The eleventh of fourteen legs of the Transsyberia Rally led the participants through the northern edge of the Gobi desert. In the afternoon, 31 of the 33 teams to start reached the camp in the Mongolian town of Altai after the 320 kilometre leg. Both the Australian and Colombian Porsche teams have retired from the event. Their Cayenne S Transsyberia were badly damaged in accidents during yesterday’s eleventh leg. The pilots and co-drivers escaped with a scare and minor contusions.
Leading the field in the overall classification are the British offroad specialists Simon Garnham and Matt Garnham driving a Toyota Landcruiser. Just four minutes behind ranking second is Dr. Erik Brandenburg from Hamburg co-driven by Stefan Preuß in a replica of a Porsche Carrera Safari. “I’m optimistic that our car can last the distance to Ulan Batar,” said Dr. Brandenburg. “I built the replica myself from the body of a 1975 car. With the virtually indestructible 3.2-litre engine delivering 265 hp and with a weight of just 1065 kilograms every metre in this car is pure fun.”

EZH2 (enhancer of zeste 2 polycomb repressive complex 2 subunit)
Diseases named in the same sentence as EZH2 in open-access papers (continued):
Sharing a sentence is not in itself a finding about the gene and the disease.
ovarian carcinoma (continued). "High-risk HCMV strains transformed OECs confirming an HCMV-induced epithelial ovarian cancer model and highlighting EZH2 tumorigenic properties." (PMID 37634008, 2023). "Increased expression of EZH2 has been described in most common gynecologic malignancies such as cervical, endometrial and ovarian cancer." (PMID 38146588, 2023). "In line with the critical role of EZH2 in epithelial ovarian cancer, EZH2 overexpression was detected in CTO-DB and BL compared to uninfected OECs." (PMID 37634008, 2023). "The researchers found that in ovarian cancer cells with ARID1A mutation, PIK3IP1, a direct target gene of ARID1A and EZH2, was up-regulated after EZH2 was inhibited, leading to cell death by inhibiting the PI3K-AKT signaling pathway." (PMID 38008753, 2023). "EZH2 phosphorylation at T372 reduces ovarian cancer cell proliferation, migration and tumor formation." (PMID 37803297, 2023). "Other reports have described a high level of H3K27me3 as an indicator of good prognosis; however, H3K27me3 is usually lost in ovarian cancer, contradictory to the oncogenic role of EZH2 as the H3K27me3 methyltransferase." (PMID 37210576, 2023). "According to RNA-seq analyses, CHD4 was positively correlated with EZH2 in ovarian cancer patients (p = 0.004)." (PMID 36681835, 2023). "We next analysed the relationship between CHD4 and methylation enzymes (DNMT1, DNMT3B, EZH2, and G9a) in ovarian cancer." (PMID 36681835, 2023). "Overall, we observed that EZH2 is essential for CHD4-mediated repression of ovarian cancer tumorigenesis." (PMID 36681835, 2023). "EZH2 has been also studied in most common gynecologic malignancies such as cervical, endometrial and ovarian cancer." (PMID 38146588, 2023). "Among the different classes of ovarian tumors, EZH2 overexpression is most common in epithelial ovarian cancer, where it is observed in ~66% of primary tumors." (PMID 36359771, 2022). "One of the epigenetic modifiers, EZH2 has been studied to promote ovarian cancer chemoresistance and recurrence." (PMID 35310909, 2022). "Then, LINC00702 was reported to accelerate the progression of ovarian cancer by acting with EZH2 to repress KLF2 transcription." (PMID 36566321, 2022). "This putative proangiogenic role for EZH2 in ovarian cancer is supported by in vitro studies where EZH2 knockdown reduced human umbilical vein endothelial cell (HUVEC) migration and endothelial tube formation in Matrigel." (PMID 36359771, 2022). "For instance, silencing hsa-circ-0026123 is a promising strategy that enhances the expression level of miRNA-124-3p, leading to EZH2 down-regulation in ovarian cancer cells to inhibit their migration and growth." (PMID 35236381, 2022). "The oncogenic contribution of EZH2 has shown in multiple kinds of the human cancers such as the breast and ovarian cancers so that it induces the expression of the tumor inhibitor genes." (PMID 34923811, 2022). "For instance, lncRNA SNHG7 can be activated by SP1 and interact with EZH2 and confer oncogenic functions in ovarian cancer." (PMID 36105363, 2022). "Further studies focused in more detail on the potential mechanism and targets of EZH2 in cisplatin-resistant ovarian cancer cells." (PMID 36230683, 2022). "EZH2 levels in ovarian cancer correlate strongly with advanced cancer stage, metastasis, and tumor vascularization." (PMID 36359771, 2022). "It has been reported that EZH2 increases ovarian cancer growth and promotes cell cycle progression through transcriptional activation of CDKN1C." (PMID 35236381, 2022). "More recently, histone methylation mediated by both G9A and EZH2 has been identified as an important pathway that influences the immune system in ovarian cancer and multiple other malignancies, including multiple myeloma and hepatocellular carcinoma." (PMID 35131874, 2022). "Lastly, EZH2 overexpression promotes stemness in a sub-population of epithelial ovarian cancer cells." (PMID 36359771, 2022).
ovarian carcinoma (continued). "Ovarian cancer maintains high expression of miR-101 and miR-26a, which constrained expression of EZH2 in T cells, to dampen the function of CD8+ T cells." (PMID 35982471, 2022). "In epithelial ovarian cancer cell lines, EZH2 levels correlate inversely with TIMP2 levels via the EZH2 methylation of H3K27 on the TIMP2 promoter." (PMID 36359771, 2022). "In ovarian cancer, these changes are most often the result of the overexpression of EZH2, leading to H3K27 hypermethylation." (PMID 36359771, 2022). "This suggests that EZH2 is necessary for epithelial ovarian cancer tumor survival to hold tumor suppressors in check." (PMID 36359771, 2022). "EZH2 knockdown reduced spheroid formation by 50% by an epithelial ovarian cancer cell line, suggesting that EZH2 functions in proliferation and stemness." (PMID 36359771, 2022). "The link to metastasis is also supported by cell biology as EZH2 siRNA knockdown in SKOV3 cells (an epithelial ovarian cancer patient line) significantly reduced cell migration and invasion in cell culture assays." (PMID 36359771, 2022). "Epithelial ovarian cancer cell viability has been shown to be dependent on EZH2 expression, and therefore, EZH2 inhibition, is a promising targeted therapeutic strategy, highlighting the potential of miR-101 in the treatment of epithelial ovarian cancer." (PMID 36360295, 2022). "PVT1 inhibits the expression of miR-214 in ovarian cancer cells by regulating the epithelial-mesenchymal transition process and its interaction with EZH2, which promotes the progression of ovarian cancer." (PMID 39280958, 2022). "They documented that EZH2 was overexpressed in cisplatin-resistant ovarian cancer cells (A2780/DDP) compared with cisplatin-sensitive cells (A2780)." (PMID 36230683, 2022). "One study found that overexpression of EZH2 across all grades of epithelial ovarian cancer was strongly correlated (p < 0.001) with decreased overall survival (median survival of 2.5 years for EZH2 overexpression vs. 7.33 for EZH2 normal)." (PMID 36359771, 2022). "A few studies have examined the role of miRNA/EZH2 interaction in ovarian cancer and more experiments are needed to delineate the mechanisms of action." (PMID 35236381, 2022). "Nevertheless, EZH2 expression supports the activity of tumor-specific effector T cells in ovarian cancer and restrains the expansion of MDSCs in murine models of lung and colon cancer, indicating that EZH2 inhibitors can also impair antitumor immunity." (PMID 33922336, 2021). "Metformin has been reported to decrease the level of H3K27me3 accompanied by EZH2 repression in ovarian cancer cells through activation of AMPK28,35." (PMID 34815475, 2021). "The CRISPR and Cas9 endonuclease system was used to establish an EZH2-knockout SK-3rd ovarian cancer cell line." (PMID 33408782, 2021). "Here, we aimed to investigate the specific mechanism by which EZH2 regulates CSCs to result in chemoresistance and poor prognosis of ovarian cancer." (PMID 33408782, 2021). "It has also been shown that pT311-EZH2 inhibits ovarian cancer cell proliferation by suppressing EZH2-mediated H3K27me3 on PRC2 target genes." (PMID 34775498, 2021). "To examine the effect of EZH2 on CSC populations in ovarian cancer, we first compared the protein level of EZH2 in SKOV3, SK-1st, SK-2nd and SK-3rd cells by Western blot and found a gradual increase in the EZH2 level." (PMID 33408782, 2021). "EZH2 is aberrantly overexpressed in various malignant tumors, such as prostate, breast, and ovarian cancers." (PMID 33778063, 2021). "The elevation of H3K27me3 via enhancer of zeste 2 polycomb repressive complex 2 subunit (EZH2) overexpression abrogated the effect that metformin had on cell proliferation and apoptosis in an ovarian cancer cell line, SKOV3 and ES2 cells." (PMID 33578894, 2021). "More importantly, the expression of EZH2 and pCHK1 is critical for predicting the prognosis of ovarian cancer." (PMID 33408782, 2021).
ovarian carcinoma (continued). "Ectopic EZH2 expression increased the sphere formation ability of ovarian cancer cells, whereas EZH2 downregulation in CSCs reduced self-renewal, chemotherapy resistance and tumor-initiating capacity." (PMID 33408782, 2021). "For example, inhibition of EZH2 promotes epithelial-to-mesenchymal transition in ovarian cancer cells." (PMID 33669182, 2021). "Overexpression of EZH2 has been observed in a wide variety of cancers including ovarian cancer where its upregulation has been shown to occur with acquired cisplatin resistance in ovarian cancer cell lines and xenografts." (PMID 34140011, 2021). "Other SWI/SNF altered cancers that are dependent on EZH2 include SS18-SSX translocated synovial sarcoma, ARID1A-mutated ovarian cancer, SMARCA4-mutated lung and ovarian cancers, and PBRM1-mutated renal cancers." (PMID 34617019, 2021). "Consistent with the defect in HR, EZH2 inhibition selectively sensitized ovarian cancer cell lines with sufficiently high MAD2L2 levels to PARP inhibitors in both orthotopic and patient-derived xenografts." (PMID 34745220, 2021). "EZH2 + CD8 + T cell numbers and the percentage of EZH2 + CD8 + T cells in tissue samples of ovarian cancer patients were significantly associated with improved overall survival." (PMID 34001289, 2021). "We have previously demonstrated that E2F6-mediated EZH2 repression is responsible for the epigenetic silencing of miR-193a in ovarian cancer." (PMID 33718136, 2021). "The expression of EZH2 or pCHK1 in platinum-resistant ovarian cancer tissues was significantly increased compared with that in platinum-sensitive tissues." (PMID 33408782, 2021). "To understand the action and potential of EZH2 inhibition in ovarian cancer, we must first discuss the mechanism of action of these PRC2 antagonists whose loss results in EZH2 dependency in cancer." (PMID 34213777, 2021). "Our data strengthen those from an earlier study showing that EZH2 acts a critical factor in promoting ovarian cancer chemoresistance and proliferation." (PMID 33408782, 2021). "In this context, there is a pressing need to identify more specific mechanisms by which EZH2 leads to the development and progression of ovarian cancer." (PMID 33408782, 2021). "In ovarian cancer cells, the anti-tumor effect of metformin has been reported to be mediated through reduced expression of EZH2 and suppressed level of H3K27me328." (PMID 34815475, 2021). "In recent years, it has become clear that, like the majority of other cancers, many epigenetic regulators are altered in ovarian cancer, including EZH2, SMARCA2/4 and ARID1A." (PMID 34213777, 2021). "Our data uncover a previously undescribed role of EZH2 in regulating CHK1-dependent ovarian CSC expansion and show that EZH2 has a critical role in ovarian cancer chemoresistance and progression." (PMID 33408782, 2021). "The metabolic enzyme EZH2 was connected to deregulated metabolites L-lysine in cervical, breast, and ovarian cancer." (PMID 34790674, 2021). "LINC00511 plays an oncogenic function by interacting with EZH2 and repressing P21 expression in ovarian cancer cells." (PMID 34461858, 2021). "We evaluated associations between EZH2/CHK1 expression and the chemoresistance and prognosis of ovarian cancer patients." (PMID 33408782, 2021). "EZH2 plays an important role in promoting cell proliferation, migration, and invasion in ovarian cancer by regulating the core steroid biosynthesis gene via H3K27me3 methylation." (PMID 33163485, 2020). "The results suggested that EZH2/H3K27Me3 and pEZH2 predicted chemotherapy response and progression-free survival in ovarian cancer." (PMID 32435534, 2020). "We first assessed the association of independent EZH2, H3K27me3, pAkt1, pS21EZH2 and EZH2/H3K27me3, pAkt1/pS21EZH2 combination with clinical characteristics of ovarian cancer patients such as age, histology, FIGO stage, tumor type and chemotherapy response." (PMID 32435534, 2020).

The best Porsche Cayenne S Transsyberia currently ranks third, with a 13 minute gap to the leader. The American duo Rod Millen and Richard Kelsey still have victory firmly in their sights. “If the route is flowing and is not too rocky we can pick up our pace. At the moment I’m trying to toe-tip my way around every stone to avoid getting punctures. The Cayenne S Transsyberia is well suited for a rally like this. Unfortunately, the tyres are the only weak point,” said Millen.
The twelfth leg of the Transsyberia Rally on Wednesday leads over 518 kilometres from Altai to Bayankhor.